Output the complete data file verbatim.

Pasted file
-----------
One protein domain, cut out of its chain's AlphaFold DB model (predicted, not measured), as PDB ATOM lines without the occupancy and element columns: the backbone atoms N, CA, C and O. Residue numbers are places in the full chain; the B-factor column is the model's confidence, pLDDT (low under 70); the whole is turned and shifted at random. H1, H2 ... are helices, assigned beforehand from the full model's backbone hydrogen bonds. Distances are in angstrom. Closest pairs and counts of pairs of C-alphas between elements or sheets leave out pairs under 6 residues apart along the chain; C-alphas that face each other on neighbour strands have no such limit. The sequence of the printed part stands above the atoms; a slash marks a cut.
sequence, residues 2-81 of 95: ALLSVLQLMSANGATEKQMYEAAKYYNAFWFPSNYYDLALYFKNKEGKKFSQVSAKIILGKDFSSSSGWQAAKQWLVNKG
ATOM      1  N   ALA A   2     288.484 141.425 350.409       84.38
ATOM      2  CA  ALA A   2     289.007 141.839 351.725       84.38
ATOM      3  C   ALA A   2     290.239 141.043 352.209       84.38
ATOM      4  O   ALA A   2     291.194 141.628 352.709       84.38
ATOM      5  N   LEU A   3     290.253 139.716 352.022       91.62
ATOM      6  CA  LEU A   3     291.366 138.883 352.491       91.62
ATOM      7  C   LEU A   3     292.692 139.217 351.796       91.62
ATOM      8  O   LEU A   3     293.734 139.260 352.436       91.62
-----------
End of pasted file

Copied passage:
One protein domain, cut out of its chain's AlphaFold DB model (predicted, not measured), as PDB ATOM lines without the occupancy and element columns: the backbone atoms N, CA, C and O. Residue numbers are places in the full chain; the B-factor column is the model's confidence, pLDDT (low under 70); the whole is turned and shifted at random. H1, H2 ... are helices, assigned beforehand from the full model's backbone hydrogen bonds. Distances are in angstrom. Closest pairs and counts of pairs of C-alphas between elements or sheets leave out pairs under 6 residues apart along the chain; C-alphas that face each other on neighbour strands have no such limit. The sequence of the printed part stands above the atoms; a slash marks a cut.
sequence, residues 2-81 of 95: ALLSVLQLMSANGATEKQMYEAAKYYNAFWFPSNYYDLALYFKNKEGKKFSQVSAKIILGKDFSSSSGWQAAKQWLVNKG
ATOM      1  N   ALA A   2     288.484 141.425 350.409       84.38
ATOM      2  CA  ALA A   2     289.007 141.839 351.725       84.38
ATOM      3  C   ALA A   2     290.239 141.043 352.209       84.38
ATOM      4  O   ALA A   2     291.194 141.628 352.709       84.38
ATOM      5  N   LEU A   3     290.253 139.716 352.022       91.62
ATOM      6  CA  LEU A   3     291.366 138.883 352.491       91.62
ATOM      7  C   LEU A   3     292.692 139.217 351.796       91.62
ATOM      8  O   LEU A   3     293.734 139.260 352.436       91.62